People who include nuts in their diet are more likely to reduce weight gain and lower the risk of overweight and obesity, according to new research published in the European Journal of Nutrition.
During the study, by the Loma Linda University School of Public Health in California, diet and lifestyle data was gathered from more than 373,000 individuals from 10 European countries.
The researchers found that participants gained a mean average of 2.1 kilograms during the five-year period of the study. However, participants who ate the most nuts not only had less weight gain than their nut-abstaining peers, but also enjoyed a 5 per cent lower risk of becoming overweight or obese.
Previous nut studies have found that they are positively associated with a variety of health benefits, including healthy ageing and memory function in seniors.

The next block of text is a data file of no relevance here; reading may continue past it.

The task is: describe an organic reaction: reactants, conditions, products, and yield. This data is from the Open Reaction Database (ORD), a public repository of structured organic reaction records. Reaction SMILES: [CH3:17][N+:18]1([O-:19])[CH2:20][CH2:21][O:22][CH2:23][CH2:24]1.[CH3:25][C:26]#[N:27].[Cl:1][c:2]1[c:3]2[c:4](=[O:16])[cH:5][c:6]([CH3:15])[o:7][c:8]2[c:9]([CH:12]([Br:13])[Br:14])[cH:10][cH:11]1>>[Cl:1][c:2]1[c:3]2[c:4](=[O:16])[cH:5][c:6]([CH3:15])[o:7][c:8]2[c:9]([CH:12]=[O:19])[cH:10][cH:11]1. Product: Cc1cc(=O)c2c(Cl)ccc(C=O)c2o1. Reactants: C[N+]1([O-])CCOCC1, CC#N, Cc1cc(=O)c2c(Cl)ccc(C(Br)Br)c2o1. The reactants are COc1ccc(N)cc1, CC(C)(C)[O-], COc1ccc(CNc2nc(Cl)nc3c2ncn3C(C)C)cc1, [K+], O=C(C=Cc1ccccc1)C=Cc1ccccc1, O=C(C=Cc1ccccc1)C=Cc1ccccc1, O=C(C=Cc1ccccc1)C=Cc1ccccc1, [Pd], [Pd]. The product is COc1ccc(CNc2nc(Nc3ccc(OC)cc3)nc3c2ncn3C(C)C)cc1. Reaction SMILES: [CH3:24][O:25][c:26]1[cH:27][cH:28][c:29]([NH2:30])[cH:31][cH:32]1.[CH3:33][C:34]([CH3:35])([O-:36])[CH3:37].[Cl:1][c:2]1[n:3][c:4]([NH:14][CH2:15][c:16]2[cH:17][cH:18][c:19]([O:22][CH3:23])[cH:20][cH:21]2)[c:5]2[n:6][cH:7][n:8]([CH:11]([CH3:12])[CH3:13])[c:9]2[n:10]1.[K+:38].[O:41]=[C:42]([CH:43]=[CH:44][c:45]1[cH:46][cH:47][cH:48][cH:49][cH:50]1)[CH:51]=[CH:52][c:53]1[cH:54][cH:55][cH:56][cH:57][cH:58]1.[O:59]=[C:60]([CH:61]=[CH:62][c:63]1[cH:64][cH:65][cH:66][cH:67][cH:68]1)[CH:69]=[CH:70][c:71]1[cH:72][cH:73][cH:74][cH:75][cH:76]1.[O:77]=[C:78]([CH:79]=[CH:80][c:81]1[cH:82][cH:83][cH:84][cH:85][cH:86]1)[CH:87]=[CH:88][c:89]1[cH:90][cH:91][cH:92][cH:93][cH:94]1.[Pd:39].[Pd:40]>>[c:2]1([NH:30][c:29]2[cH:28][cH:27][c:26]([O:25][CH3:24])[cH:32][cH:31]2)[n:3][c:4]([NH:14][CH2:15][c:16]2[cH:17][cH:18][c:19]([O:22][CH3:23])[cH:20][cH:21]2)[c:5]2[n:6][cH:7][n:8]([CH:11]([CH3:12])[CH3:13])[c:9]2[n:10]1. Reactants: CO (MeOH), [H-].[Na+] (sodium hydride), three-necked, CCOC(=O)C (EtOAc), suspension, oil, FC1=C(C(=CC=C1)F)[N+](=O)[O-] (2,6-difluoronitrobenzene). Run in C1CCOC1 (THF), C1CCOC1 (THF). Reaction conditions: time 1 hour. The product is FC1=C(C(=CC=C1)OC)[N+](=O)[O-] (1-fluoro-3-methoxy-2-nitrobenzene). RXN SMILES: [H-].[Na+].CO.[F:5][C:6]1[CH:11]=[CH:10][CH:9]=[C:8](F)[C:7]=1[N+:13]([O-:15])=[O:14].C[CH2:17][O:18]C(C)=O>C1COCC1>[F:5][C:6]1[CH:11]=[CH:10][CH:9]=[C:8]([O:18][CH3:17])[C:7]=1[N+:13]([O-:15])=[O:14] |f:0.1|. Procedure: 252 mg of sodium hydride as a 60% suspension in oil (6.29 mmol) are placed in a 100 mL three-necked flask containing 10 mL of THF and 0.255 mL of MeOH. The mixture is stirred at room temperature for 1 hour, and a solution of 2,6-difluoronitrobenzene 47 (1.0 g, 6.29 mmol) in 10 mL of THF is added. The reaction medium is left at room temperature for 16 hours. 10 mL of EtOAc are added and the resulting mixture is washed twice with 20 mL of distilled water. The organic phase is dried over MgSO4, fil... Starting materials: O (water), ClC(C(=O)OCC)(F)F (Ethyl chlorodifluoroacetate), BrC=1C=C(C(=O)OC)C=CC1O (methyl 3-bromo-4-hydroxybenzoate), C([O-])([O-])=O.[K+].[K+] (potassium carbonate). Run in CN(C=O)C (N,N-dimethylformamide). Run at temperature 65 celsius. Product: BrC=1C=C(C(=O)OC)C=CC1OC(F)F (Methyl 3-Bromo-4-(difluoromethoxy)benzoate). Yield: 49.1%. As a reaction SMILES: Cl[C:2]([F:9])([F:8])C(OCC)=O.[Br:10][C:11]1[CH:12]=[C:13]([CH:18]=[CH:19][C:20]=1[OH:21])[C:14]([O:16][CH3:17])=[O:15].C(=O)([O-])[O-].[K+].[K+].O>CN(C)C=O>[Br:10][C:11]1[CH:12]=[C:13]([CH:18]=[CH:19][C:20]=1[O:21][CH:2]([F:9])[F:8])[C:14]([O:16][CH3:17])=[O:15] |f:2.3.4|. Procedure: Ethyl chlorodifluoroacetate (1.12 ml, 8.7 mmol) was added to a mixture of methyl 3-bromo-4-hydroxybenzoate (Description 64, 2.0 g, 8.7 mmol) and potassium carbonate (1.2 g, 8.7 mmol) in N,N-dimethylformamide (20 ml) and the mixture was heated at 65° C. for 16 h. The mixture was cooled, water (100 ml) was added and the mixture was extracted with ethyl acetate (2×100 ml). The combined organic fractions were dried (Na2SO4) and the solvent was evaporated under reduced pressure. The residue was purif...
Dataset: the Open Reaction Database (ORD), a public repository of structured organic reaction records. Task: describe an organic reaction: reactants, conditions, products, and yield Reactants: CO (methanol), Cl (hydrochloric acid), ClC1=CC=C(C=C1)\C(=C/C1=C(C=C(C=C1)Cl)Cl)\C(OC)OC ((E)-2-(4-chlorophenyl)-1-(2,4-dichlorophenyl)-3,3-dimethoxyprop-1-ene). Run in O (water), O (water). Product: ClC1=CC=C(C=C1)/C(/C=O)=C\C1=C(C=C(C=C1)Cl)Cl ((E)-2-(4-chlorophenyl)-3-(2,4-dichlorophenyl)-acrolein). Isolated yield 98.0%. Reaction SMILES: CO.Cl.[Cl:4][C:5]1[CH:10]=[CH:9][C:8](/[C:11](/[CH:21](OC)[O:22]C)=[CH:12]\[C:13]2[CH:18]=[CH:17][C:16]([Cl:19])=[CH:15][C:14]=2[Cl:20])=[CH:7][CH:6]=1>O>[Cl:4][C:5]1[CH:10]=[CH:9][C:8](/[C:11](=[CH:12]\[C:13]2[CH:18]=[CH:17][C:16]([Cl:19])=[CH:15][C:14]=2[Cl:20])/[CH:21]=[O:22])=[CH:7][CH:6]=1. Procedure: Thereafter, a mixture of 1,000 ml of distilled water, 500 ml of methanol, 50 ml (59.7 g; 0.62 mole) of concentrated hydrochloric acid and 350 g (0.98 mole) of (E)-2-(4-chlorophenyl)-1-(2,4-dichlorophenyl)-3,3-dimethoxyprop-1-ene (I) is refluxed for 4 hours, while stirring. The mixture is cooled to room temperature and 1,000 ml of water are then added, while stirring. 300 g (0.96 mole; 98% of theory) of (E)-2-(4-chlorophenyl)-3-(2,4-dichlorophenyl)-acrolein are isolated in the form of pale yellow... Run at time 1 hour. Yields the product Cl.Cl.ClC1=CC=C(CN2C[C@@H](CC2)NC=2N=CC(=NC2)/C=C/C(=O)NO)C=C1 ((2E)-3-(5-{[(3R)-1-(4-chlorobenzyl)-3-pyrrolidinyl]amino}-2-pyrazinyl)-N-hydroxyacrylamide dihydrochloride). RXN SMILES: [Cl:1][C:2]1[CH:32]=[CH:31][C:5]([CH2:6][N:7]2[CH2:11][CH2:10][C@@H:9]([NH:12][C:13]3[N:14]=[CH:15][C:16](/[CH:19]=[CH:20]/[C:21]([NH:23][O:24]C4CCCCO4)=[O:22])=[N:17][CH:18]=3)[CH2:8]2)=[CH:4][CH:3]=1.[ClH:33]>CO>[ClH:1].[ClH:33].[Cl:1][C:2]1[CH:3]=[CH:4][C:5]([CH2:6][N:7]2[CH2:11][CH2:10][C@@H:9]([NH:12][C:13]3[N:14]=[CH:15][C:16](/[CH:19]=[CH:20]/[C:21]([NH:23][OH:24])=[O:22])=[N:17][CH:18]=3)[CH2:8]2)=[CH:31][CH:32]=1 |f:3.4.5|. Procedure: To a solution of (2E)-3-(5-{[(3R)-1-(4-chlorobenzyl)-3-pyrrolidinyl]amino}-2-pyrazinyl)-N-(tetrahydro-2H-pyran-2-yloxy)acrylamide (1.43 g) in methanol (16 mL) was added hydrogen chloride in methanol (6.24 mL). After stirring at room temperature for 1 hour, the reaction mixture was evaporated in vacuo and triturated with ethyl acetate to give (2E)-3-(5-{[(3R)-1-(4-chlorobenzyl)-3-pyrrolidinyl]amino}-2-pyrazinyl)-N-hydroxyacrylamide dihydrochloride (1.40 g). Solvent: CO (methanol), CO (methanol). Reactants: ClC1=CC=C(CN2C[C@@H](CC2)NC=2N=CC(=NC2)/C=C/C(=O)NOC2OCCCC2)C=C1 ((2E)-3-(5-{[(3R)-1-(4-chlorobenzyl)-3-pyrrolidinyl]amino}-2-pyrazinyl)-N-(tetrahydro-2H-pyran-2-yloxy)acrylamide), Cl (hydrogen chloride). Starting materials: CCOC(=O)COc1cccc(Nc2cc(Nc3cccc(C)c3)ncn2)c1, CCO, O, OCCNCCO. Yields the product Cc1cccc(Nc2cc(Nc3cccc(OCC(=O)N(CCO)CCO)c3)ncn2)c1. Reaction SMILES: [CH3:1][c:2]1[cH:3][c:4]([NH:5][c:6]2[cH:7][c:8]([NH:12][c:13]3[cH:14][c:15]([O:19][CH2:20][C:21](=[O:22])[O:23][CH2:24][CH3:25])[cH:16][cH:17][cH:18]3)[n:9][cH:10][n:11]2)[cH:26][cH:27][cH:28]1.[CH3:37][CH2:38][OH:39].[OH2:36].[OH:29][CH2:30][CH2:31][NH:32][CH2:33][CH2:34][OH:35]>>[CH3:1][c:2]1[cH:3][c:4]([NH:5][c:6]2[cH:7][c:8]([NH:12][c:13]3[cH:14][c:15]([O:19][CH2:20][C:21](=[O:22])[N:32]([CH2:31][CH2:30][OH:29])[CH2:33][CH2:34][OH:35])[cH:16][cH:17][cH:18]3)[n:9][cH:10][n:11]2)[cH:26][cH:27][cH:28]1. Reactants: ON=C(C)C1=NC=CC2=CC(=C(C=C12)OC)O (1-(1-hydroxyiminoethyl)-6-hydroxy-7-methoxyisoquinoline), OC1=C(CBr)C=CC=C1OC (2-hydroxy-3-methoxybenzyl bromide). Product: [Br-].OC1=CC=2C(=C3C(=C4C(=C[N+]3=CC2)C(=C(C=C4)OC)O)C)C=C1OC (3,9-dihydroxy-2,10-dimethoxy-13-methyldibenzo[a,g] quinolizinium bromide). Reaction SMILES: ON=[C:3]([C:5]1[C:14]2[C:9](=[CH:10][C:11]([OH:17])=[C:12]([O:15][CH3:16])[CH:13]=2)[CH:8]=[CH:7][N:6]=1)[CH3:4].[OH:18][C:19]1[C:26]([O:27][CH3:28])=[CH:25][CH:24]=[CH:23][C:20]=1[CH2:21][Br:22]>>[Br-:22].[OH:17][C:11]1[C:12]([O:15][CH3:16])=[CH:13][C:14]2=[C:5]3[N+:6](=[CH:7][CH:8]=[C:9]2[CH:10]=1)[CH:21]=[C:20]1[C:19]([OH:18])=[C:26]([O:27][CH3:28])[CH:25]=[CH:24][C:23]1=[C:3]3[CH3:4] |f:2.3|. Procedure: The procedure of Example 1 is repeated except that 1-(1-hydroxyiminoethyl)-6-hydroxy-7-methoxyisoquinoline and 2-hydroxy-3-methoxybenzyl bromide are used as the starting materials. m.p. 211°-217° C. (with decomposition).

This study, however, represents the first time the relationship between nuts and weight has been investigated on a large scale. Peanuts, which are technically a ground nut, were included in the study along with almonds, hazelnuts, pistachios and walnuts, which are classified as tree nuts.
The study’s lead author, Jose Sabaté recommends that people eat nuts more often, pointing out that they offer energy, good fats, protein, vitamins, minerals and phytochemicals: ’To me, this confirms that nuts are not an obesogenic food. Eat nuts during your meal. Put them at the center of your plate to replace animal products. They’re very satiating.’